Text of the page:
Alexander Imich, an 111-year-old Polish immigrant and Soviet gulag survivor who lives in Manhattan, became the world's oldest living man last month when the previous record-holder, Arturo Licata, died just days before his 112th birthday.
"Not like it's the Nobel Prize," Imich told the New York Times after being pronounced oldest man on earth by the Gerontology Research Group. "I never thought I'd be that old."
According to the Gerontology group, there are 66 living women older than Imich, including a Japanese woman, Misao Okawa, who is 116.
Imich was born on Feb. 4, 1903, in Poland, and grew up in Czestochowa in southern Poland. He and his second wife, Wela, a painter and psychotherapist, immigrated to Waterbury, Conn., in 1951. Imich moved to New York in 1986 after Wela's death.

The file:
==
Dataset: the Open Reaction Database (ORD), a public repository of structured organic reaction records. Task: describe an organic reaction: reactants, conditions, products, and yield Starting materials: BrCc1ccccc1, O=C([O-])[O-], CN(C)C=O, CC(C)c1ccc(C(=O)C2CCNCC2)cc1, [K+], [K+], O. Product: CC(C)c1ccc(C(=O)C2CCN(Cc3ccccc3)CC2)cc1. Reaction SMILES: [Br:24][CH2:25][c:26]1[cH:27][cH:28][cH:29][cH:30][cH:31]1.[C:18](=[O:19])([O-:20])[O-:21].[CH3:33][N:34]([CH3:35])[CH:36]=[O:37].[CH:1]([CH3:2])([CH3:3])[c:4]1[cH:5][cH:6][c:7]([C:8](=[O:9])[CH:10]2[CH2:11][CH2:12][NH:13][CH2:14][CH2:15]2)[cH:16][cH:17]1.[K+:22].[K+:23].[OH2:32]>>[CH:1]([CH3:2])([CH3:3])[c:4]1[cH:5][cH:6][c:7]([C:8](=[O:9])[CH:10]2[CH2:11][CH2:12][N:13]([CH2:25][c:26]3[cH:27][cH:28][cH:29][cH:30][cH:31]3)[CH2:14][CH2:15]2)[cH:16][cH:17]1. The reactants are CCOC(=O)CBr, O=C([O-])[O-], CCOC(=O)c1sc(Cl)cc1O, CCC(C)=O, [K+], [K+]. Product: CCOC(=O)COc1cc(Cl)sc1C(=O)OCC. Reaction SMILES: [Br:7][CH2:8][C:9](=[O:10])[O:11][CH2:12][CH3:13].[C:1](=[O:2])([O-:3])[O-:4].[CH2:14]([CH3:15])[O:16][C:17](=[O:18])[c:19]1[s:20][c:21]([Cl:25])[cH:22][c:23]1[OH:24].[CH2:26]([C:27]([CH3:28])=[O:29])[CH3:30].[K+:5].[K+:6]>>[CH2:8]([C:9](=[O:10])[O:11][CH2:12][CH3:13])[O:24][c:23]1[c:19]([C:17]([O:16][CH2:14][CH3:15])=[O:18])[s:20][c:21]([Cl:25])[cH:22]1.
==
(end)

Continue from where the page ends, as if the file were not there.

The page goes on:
In his late 20s, the Times reports, he "grew fascinated with a Polish medium who was known as Matylda S., a doctor's widow gaining renown for séances(集会,会议) that reportedly called up the dead." He became a scholar of the occult(神秘学), eventually editing an anthology(选集) -- "Incredible Tales of the Paranormal: Documented Accounts of Poltergeist, Levitations, Phantoms, and Other Phenomena" -- that was published in 1995, when Imich was 92.
So what's the supercentenarian's secret? Here's what he told the Times:
Not having children.
Not drinking alcohol.
Playing multiple sports. "I was a gymnast," he said. "Good runner, a good springer. Good javelin, and I was a good swimmer."
A diet "inspired by Eastern mystics who disdain food," the Times said. (According to Imich's caregivers, he eats matzo balls, gefilte fish, chicken noodle soup, Ritz crackers, scrambled eggs, chocolate and ice cream.)
"Good genes," Imich said.